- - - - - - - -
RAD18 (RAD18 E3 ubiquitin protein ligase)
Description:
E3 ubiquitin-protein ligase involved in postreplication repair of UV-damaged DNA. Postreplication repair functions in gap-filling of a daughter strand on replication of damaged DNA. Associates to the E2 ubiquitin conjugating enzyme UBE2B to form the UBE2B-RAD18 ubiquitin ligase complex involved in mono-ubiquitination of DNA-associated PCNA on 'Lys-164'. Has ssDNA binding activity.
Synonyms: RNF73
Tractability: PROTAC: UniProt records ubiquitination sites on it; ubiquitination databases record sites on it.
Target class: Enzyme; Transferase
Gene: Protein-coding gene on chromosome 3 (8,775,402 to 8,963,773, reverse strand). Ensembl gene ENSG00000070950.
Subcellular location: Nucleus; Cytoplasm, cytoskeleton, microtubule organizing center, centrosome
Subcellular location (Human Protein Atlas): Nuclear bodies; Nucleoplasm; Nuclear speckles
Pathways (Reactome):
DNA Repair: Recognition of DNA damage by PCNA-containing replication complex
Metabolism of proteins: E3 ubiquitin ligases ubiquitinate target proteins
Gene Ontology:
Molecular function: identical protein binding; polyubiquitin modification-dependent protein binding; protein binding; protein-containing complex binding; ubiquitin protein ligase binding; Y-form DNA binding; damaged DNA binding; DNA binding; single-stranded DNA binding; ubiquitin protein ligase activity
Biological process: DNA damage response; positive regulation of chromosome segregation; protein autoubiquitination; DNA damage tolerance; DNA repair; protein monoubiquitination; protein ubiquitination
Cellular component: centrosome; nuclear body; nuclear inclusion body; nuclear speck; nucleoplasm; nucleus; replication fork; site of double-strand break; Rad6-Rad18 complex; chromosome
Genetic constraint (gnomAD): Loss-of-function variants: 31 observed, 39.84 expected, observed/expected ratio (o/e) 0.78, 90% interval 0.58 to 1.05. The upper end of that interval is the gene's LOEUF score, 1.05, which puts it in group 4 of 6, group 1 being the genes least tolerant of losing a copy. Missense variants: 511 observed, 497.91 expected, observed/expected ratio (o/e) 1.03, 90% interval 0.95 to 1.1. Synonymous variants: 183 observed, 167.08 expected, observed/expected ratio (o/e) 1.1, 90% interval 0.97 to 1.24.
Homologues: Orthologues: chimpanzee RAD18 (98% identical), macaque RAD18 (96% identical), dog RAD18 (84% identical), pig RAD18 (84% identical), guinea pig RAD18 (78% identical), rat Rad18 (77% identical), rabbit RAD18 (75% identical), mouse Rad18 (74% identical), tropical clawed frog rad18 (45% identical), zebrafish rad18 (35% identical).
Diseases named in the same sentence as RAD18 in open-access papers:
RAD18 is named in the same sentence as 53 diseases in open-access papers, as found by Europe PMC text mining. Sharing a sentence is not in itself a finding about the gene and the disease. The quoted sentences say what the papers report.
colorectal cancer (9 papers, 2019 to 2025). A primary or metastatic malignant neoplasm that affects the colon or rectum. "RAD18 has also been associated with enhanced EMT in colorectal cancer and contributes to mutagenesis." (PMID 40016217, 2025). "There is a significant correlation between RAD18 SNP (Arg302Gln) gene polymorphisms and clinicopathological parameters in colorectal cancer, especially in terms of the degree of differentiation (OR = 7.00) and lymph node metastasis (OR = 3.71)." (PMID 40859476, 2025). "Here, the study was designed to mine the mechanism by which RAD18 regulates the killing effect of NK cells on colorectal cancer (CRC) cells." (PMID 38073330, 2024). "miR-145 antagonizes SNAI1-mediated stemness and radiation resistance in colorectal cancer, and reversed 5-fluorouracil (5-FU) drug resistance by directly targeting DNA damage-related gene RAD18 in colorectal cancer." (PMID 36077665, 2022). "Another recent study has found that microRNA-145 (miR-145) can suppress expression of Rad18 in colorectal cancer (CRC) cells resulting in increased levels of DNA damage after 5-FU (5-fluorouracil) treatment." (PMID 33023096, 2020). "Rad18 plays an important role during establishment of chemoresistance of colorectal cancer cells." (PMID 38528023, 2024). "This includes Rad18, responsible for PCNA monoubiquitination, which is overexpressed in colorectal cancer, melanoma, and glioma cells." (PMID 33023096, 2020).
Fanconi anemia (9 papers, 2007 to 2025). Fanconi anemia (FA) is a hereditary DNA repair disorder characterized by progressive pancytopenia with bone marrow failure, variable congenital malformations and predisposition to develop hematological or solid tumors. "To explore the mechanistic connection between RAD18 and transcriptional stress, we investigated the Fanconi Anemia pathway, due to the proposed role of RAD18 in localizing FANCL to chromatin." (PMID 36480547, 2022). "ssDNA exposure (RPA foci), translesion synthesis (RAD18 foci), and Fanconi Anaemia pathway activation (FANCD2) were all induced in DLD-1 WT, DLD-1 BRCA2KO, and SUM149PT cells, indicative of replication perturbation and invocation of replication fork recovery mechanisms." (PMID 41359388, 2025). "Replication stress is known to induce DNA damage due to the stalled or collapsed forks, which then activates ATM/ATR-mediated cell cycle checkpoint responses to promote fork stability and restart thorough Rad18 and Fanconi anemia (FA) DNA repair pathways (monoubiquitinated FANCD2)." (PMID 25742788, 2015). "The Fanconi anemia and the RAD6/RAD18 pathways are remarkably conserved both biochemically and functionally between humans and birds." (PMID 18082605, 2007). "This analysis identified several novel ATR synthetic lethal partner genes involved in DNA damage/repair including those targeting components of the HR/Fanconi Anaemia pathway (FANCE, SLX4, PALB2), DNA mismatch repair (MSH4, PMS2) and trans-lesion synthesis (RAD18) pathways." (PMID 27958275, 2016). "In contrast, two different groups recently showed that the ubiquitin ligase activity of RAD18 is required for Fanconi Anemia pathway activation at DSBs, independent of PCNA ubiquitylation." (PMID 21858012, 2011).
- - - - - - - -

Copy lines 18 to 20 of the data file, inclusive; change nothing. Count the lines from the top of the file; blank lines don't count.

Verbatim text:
Homologues: Orthologues: chimpanzee RAD18 (98% identical), macaque RAD18 (96% identical), dog RAD18 (84% identical), pig RAD18 (84% identical), guinea pig RAD18 (78% identical), rat Rad18 (77% identical), rabbit RAD18 (75% identical), mouse Rad18 (74% identical), tropical clawed frog rad18 (45% identical), zebrafish rad18 (35% identical).
Diseases named in the same sentence as RAD18 in open-access papers:
RAD18 is named in the same sentence as 53 diseases in open-access papers, as found by Europe PMC text mining. Sharing a sentence is not in itself a finding about the gene and the disease. The quoted sentences say what the papers report.